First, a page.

For the love of Norway
Building a classic stabbur under the big skies of Montana
As Ron Loge looked out over his mountain property in the hills of western Montana after a long day of cross-country skiing, he reflected on what was missing. “This is about as close to Norway as you can get, in terms of terrain,” he thought. If only one could return to a little log cabin, instead of driving all the way back down the mountain.
That got Ron and his wife, Charlene, thinking about log cabins, especially those Ron remembered seeing in the Oslo Norsk Folkemuseum. Ron was fixated on a particular one described in a book about old Scandinavian storehouses—a stabbur.
The stabbur in Norway, also called a “loft” or a “stoplebo,” dates back at least to A.D. 900, a building to store grain, vegetables, and dried meat to survive the long, cold winters. The name stabbur (or stavbur) is probably derived from the stav or stolpe poles that hold the building off the ground and are found at the corners of the upper story. “Bur” is another form of the word “bo,” or “dwelling place.”
Because the building is raised off the ground, the wind can blow under the building and carry away the moisture that might rot the boards. The cantilevered second story overhangs the ground floor, protecting the logs from rain. From a mouse’s point of view, the log pedestals holding up the building are almost impossible to climb, and the traditional gap left between the steps and the front door is too far to jump. So the stabbur was designed to keep out moisture and rodents.
Ron wanted to build a stabbur as a “getaway residence,” and he wanted to be as authentic as possible. So around 2001, he and Charlene took a trip to Rollag, Norway, where a well-photographed and famous stabbur still stands. It is Ron’s favorite among all of those pictured in their book on stabbur.
They drove around the rural Rollag area, about three hours northwest of Oslo, and found several stabbur in the area, as well as stav churches. But they finally spotted the famed stabbur at the Stærnes farm. After asking permission, in Norwegian, from the amused farmer, Ron started taking pictures. “I wanted to get the details of the carving … and then took measurements so I could get everything as accurate as possible,” he said.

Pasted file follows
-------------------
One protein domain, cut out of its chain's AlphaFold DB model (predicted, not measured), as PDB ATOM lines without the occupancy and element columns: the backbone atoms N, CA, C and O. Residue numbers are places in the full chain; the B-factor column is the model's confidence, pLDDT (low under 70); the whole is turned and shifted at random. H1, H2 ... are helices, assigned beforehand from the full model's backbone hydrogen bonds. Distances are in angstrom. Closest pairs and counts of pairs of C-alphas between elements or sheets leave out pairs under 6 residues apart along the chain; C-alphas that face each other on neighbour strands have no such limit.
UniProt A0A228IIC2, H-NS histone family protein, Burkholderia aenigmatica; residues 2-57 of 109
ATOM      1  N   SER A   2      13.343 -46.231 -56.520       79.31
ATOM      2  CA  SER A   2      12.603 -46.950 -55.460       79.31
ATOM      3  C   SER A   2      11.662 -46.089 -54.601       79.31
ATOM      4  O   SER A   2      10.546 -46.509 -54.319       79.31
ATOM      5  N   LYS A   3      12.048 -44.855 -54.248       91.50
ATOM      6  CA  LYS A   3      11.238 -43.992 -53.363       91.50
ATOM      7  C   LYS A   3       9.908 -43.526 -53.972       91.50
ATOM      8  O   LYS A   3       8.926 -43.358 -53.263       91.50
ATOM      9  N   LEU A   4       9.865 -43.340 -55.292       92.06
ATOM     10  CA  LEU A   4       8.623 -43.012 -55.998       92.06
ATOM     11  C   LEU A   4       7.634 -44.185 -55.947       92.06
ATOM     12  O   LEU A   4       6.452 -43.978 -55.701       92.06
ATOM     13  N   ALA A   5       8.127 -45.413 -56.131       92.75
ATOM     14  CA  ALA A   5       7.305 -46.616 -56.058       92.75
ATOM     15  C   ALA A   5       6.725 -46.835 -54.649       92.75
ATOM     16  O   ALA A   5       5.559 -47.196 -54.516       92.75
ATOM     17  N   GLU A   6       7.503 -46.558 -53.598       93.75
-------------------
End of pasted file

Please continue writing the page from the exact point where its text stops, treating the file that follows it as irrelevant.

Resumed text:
After returning home, the next challenge was to find someone who could draw up the plans for what he envisioned. He found a builder-architect who appreciated Ron’s dedication to authenticity and appearance and could still adapt the design to the building site and the hillside in Montana. That meant they would be adding windows to take in the view and would pour a standard foundation to allow for a crawl space to install water pipes and heating.
After finding an experienced builder of log cabins who was willing to follow the plans, the next step was finding the materials. Ron wanted to be sure to use ovoid logs like those used for stabburs built in the 1600s and 1700s. But nearly every supplier of logs for cabins tried to convince him to use round logs. “I had to tell them, ‘you don’t get it, sorry.’” Round logs just weren’t authentic and didn’t fit together as well as ovoid ones.
He finally found an ovoid log supplier. Next, he sought someone to carve the decorative parts of the stabbur, especially the fluted, spindle-like staves on the corners. The corner posts had to be ready during construction, while other carvings could be added later. He found an experienced Norwegian-American carver who would carve the posts and also offered workshops on Scandinavian carving.
Ron signed up and found himself bitten by the carving bug. He attended another workshop in a subsequent year and ultimately carved all the other decorations and parts of the stabbur, including the gracefully curved acanthus leaves on an interior cabinet, the designs on the furniture inside, the many staves at intervals around the second story, and the portals around the doors.
Thinking back on his carving, had said, “It’s been a great hobby over the years. I carved ale hens and kubbestoler [too], the chairs made of a hollowed-out tree trunk. I’ve carved nine of those.” And he has several log “blanks” for kubbestoler in his shed for future endeavors.
In all, it took three years to get the stabbur built. The little stabbur on the mountain has become a focal point and gathering place for family and visitors to celebrate their Norwegian heritage. Each Midtsommer they build a big bonfire outside, just as they do in Norway. In the winter, the stabbur serves as a warm and cozy hytte, where they can retire after a long day of skiing in the winter—just as he envisioned.
This article originally appeared in the July 10, 2020, issue of The Norwegian American. To subscribe, visit SUBSCRIBE or call us at (206) 784-4617.